If woodworking can be a religious experience, as some might say, than the workbench is the sacred altar. There have been many beautiful books and histories of this ancient tool. It's evolution mirrors the development of our innovations right up to the point of its relative obsolescence in industry. But, as you can see if you visit any woodworking forum, the quest for the perfect workbench is one of the first rights of passage of new craftsmen.
I made my first workbench in the kitchen of my Manhattan apartment. I used jorgensen type screws to create a vise and an old butcherblock coffee table that I bought on the street for the top. The base offered the opportunity to try some fancy through tenons and shaping influenced by my Sam Maloof book. It was small, but a huge improvement.
My mistake was using it to build my second project, a kitchen table. So much for my workshop!
Here is a photo of my current workbench. I made it about 10 years ago while working in a cabinet shop in Brooklyn. The top is an old industrial sewing table (notice the holes where the belts used to pass) that I found on the street and walked about 20 blocks home on top of my bicycle. When I was using it for cabinetry, it had an extension on the end.
This time, there was no time for fancy through tenons, it was 4X4's and lag bolts. I fantasized (and on a rare occasion still do) about a bank of drawers that would fit underneath. But at this point, I relish cabinet work about as much as going to the dentist. You can see that I have a couple of standard vises on it, as well as a metal vise on the end.
Each woodworking vise has a row of holes in front of it for my Veritas bench puppies. I use them all the time for holding seat planks. There are a few features that I find useful, but I think that the most important virtue of my bench is that it isn't so sacred that I can't alter or sometimes even abuse it a bit, in the name of getting the job done. It is there to serve and a little spilled paint or ding doesn't faze either of us.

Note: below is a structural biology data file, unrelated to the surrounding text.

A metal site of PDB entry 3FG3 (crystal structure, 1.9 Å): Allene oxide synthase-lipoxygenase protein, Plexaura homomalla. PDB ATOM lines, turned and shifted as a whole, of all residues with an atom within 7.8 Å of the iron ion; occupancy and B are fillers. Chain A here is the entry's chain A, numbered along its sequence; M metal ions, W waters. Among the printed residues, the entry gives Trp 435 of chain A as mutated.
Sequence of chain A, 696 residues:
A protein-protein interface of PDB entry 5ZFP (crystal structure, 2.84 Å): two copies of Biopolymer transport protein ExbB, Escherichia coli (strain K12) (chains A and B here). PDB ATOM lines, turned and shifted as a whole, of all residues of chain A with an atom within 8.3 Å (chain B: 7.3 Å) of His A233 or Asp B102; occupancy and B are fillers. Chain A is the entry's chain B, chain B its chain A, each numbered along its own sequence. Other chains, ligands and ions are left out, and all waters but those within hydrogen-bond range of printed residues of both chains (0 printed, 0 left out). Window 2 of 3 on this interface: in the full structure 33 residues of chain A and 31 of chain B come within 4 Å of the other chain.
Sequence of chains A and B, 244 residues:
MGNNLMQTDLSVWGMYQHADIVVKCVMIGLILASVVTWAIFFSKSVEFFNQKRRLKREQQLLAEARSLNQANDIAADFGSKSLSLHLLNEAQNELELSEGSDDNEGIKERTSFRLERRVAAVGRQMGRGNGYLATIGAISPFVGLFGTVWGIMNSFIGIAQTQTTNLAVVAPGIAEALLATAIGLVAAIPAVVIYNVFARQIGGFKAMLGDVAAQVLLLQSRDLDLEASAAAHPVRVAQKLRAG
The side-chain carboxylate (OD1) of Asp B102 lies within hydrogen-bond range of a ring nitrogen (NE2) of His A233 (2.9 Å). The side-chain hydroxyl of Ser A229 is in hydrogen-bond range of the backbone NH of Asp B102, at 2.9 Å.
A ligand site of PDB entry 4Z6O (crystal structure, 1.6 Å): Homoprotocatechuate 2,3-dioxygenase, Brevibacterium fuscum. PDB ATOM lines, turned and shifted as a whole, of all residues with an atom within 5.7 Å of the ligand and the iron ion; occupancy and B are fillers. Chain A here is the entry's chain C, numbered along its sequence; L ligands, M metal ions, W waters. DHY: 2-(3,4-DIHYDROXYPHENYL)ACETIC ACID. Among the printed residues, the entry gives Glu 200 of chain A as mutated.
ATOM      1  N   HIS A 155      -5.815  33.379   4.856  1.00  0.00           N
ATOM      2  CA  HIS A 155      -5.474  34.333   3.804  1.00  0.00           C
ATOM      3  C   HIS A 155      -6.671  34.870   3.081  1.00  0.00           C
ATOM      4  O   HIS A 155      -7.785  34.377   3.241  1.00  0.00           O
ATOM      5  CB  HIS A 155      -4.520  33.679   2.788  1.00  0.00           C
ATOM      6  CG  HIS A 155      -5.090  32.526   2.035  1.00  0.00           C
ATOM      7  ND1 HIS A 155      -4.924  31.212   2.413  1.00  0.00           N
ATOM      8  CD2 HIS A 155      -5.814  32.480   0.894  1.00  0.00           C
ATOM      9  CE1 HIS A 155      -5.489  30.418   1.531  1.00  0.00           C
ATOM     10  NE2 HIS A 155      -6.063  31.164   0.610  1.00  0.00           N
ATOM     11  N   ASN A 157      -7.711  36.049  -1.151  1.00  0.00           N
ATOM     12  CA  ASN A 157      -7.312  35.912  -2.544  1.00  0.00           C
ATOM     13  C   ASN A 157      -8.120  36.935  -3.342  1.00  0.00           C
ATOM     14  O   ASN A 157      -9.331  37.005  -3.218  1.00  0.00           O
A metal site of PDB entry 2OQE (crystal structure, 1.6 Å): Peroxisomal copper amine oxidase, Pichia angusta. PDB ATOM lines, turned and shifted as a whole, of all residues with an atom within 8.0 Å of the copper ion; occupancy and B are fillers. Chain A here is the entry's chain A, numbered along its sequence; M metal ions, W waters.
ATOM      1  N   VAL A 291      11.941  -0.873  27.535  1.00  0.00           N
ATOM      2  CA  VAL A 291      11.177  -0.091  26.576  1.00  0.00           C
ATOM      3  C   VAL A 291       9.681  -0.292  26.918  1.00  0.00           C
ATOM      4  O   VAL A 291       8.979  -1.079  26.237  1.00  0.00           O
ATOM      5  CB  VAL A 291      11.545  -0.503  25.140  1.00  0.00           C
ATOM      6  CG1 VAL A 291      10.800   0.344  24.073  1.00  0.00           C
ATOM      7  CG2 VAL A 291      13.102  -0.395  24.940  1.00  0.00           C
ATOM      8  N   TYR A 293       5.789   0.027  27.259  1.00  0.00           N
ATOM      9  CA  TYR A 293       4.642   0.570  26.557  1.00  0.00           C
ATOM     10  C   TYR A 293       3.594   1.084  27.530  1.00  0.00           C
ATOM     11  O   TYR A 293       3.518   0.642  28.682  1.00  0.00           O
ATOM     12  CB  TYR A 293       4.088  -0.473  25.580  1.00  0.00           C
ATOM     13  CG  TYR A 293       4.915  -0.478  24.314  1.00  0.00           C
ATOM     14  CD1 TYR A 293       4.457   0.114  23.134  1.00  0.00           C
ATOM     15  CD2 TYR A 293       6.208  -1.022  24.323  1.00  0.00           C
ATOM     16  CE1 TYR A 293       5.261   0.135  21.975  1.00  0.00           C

Here is a good example of a simple alteration (definitely a chairmakers bench) that comes in handy quite a bit. These little semicircular notches help me get solid joints, here's how
It begins with an imperfect tapered (or not) tenon. I know, this never happens to you, but in my shop, either I don't turn it perfectly or a piece may dry further after turning the tenon and things go awry. So to bring things back in order, I start by scribbling some graphite inside the hole (or a separate test hole) and then rubbing the tenon in the mortise. The graphite will reveal the high spots. It is important to note that the end of the tenon is smaller than the original hole to get a proper reading.
Then as you can see in the video below, I place the end of the tenon in the semicircular notch, which helps me to rotate the workpiece while filing away the darkened high spots. Rotating the work piece opposite the travel of the file helps keep the tenon truly round.
Next I'll post some of the other ways that my bench specifically serves chairmaking.
In the way of inquiries, I have tried to find a definitive way to describe the gouges that I use to carve my knuckles and have found that every manufacturer uses their own system. If anyone has a suggestion as to a more universal way to describe the sweeps, please let me know, thanks.